"We're really excited about the president speaking directly to workers about, if he had the opportunity, he'd join a union," Henry said. She added: "This president has signaled which side he's on. And he's on the side of working people. And that matters hugely."
Biden, meanwhile, has personal history with Pittsburgh's Labor Day parade, which is among the nation's largest. He attended the 2015 installment as vice president and returned in 2018. Both times, Biden, now 79, faced questions about whether he'd run for president in coming elections — which he opted against in 2016 before winning the White House in 2020.
This year, the oldest president in U.S. history has faced speculation about if he'll seek a second term in 2024 — though he's insisted that's his intention, and the pressure has dissipated some in recent weeks after a string of policy and political successes for Biden and his party.
Still, both perennial presidential battleground states Biden was visiting Monday may provide key measures of Democrats' strength before this November and 2024. With inflation still raging and the president's approval ratings remaining low, how much Biden can help his party in top races — and how much candidates want him to try — remains to be seen.
That was on display in Wisconsin, where Democratic Lt. Gov. Mandela Barnes is trying to unseat incumbent Johnson, but did not appear with him in Milwaukee.
In the state's other top race, Tim Michels, a construction executive endorsed by Trump, is attempting to deny Democratic Gov. Tony Evers a second term. Evers also spoke at the labor event Biden addressed and briefly greeted the president in a backstage photo line.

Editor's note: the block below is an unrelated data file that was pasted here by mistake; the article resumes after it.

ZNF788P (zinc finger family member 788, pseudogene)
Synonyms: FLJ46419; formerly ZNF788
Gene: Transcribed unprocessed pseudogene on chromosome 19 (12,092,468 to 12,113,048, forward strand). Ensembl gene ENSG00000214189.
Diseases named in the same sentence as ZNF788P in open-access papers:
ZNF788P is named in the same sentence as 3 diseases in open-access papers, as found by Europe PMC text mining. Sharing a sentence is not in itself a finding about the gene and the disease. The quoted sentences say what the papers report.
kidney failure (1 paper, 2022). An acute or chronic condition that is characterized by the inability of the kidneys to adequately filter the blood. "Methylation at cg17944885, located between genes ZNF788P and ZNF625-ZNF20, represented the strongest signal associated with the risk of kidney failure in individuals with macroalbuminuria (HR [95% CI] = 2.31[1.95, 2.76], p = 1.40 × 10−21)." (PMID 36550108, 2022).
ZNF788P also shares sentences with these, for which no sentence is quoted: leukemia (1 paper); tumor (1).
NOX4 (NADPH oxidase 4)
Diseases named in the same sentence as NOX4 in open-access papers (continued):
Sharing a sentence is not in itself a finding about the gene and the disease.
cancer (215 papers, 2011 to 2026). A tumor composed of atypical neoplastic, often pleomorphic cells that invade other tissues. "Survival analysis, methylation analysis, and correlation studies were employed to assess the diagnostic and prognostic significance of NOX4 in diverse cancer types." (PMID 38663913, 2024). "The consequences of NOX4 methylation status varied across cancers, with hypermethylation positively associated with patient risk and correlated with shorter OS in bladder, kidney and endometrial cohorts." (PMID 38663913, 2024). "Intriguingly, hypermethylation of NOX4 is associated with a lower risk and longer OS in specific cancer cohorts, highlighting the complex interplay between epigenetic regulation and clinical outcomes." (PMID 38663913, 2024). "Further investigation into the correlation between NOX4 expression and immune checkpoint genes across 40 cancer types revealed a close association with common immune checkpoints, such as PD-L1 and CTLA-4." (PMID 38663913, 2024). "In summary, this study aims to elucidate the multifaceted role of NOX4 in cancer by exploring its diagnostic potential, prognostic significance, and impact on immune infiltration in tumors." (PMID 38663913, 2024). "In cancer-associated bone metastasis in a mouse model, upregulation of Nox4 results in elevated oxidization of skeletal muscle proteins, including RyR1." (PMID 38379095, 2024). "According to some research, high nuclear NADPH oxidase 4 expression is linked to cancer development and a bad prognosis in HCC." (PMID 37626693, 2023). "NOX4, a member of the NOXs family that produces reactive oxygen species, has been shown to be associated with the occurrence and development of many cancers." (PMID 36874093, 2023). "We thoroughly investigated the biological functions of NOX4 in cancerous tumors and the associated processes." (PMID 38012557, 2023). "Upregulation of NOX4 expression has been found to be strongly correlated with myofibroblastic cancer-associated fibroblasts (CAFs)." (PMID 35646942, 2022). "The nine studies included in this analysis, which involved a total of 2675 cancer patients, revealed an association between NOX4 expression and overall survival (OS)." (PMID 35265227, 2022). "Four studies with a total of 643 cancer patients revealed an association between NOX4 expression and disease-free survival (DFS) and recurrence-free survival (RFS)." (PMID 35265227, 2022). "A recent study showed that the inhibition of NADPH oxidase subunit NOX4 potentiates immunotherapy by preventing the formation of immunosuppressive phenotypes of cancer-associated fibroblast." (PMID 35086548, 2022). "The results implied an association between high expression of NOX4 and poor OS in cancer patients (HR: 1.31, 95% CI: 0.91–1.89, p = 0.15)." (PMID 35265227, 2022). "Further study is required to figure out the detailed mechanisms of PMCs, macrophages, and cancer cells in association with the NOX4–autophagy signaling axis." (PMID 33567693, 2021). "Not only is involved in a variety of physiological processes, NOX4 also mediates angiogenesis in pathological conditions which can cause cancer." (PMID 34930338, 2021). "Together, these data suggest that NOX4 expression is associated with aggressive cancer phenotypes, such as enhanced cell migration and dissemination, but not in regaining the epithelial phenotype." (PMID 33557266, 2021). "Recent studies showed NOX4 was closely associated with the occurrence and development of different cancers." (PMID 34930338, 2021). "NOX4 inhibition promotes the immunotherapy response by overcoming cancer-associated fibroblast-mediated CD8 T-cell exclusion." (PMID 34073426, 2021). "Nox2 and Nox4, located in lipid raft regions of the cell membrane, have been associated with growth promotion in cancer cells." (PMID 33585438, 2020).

"We have a president who understands the challenges facing working families," Evers told the crowd. He said that Biden "hasn't forgotten that working families matter, not just on Labor Day, but every single day of the year."
Pennsylvania voters are choosing a new governor, with state Attorney General John Shapiro facing another Trump-endorsed Republican, Doug Mastriano, and a new senator. That race is between Democratic Lt. Gov. John Fetterman and Trump-backed celebrity heart physician Mehmet Oz. Shapiro and Fetterman both planned to attend Monday's Pittsburgh parade.
The Pennsylvania and Wisconsin races could decide which party controls the Senate next year, while the winner of each governorship may influence results in 2024′s presidential election. The stakes are particularly high given that some Trump-aligned candidates have supported Trump in his allegations of widespread fraud during the 2020 election.
Vice President Kamala Harris paid tribute to organized labor in at breakfast meeting with the Greater Boston Labor Council, declaring "When union wages go up, everybody's wages go up."
"When union workplaces are safer everyone is safer," Harris said. "When unions are strong, America is strong."